Tore Christian Jensen

Partner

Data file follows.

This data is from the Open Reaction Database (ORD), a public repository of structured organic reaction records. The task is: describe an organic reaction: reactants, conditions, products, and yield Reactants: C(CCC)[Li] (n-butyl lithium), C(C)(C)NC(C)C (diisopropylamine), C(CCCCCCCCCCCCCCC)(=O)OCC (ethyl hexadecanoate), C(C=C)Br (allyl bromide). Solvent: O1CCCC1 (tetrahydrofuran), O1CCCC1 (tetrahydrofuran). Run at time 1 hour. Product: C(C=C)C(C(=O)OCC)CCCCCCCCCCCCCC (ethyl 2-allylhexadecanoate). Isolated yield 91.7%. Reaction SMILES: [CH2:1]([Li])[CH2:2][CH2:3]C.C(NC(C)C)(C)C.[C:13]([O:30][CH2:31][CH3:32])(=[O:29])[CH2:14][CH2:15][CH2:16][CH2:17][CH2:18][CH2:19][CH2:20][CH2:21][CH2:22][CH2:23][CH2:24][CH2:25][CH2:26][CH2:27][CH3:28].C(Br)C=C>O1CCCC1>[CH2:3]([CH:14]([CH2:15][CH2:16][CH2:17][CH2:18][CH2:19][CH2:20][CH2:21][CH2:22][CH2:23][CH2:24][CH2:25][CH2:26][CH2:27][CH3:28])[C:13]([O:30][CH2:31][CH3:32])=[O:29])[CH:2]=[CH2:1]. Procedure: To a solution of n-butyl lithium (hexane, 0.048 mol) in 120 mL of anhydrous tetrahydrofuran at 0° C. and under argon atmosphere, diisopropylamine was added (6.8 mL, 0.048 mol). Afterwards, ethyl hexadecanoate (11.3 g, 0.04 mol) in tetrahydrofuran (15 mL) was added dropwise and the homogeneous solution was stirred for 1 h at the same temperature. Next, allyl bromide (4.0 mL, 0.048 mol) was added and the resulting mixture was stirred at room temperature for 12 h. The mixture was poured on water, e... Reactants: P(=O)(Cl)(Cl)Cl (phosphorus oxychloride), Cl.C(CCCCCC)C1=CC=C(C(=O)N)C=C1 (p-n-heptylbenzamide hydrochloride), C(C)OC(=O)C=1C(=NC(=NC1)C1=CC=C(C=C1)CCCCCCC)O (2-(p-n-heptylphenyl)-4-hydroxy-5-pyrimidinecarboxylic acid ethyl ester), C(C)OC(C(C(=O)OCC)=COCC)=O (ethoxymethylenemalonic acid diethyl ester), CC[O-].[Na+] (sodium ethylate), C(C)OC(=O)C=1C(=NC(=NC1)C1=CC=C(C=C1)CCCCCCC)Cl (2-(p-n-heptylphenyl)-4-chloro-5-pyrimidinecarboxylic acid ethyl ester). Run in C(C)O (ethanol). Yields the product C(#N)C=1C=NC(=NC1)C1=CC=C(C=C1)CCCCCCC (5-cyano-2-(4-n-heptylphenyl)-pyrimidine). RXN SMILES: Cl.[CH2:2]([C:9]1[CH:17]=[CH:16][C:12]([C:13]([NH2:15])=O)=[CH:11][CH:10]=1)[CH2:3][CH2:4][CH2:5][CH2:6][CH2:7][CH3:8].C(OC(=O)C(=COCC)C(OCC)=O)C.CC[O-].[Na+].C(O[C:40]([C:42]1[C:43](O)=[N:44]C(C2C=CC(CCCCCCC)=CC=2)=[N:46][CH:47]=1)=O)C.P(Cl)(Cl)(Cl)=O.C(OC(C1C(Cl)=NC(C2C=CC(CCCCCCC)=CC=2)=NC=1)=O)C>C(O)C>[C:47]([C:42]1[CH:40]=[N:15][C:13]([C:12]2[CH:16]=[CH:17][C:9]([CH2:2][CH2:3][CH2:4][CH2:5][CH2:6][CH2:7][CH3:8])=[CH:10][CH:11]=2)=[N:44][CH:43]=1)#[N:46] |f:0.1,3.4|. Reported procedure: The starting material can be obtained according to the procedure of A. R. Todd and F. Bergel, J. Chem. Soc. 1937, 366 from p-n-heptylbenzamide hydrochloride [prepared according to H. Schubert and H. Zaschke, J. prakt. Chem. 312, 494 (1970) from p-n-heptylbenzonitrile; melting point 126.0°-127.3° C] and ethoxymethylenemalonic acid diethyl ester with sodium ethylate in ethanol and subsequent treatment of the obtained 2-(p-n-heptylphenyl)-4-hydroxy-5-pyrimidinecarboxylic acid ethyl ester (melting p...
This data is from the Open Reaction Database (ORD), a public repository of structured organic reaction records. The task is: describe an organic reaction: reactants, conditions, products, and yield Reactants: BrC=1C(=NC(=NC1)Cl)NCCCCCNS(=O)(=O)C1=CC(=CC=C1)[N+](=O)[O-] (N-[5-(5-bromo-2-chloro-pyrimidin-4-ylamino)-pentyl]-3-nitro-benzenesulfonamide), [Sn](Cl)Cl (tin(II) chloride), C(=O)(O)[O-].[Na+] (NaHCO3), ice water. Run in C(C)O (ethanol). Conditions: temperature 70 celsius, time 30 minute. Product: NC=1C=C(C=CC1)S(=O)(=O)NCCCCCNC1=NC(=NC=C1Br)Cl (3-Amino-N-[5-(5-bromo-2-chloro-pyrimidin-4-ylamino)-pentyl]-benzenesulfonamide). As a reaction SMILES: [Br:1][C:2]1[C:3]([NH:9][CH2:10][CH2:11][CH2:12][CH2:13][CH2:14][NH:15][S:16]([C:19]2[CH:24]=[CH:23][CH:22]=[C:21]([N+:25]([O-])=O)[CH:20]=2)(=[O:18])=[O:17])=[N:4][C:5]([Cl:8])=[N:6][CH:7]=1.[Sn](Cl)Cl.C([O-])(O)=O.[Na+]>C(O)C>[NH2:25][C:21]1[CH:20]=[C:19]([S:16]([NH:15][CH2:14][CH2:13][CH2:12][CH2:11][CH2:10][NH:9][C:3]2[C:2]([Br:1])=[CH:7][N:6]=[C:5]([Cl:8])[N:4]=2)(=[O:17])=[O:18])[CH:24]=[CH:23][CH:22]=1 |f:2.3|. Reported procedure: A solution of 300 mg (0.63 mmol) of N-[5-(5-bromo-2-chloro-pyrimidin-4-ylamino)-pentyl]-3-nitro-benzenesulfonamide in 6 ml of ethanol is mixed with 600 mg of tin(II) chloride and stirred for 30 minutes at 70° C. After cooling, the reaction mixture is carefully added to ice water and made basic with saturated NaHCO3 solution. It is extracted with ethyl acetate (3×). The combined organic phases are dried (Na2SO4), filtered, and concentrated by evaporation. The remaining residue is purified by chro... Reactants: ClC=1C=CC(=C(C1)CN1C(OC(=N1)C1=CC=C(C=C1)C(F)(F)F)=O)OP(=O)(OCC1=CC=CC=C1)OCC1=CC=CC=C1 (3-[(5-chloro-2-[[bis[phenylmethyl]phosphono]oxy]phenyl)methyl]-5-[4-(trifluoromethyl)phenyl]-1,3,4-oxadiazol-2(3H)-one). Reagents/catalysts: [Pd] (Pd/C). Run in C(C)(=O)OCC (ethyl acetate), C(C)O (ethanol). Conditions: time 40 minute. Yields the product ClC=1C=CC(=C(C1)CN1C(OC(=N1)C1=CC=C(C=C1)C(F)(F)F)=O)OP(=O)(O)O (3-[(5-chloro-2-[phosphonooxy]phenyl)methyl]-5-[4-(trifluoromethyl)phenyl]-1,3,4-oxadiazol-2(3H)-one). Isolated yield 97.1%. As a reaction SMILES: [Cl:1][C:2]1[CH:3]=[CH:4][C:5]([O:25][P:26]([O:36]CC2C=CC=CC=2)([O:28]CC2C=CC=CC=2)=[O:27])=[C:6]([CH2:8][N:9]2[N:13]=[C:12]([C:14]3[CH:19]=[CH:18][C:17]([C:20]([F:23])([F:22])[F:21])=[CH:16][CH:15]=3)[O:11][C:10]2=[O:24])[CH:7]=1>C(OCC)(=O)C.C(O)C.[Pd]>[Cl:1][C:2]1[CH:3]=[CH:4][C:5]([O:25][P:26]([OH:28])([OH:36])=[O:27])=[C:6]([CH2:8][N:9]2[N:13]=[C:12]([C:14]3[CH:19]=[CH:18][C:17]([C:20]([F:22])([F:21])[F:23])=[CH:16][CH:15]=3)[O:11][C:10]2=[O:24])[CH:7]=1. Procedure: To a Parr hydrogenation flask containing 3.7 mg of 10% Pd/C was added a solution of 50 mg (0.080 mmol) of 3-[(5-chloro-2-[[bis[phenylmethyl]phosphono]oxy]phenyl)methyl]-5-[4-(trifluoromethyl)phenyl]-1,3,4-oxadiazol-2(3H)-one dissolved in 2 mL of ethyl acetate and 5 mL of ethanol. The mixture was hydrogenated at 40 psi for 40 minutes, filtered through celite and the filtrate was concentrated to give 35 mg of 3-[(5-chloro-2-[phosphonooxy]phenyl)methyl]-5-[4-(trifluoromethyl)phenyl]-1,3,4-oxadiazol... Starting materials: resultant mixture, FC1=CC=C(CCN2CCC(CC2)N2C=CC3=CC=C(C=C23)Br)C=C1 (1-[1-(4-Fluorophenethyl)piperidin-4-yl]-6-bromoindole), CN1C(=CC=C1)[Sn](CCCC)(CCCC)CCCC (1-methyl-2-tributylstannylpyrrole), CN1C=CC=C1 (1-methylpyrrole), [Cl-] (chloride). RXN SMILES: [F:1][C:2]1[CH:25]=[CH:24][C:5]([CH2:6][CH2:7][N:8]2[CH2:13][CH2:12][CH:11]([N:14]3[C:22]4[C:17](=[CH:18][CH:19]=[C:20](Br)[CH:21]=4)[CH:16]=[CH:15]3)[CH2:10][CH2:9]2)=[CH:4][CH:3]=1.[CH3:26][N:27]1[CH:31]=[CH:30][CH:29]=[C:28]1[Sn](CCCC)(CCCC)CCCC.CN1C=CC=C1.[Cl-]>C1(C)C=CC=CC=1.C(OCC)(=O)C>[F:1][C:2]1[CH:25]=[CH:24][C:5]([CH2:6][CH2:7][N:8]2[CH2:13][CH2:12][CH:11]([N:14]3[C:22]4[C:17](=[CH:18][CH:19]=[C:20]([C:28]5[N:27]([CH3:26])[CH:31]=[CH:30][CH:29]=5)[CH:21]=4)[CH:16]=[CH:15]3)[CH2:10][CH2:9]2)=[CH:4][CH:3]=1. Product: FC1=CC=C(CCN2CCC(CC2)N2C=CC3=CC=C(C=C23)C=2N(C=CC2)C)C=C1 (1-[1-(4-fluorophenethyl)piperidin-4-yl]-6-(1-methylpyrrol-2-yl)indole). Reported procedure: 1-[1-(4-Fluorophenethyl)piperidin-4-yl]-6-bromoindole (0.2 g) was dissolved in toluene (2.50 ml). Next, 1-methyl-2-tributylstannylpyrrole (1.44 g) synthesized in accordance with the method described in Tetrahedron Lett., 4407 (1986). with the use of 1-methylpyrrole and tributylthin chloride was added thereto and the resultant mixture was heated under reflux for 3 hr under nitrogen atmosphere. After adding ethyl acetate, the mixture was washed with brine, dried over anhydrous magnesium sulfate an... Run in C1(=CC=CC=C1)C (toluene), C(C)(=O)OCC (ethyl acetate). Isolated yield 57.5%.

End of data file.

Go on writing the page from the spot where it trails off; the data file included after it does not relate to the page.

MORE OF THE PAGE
As a part of the Strategy & Operations practice Tore has worked with analysis, development and implementation of operational strategies. Tore has deep experience with aligning business models to changing market demands through optimisation of business processes and aligning systems, organisation and governance accordingly. He has industry experience from manufacturing, transportation, consumer products and energy. His main focus is on on the operational core processes but he also covers administrative support processes. As a program manager Tore has been leading transformation projects for international clients heading multiple parallel projects and reporting directly to executive committee members. His responsibilities cover everything from initiating assessments, identifying opportunities for improvement to building business cases and following up by designing solutions and driving teams through implementation.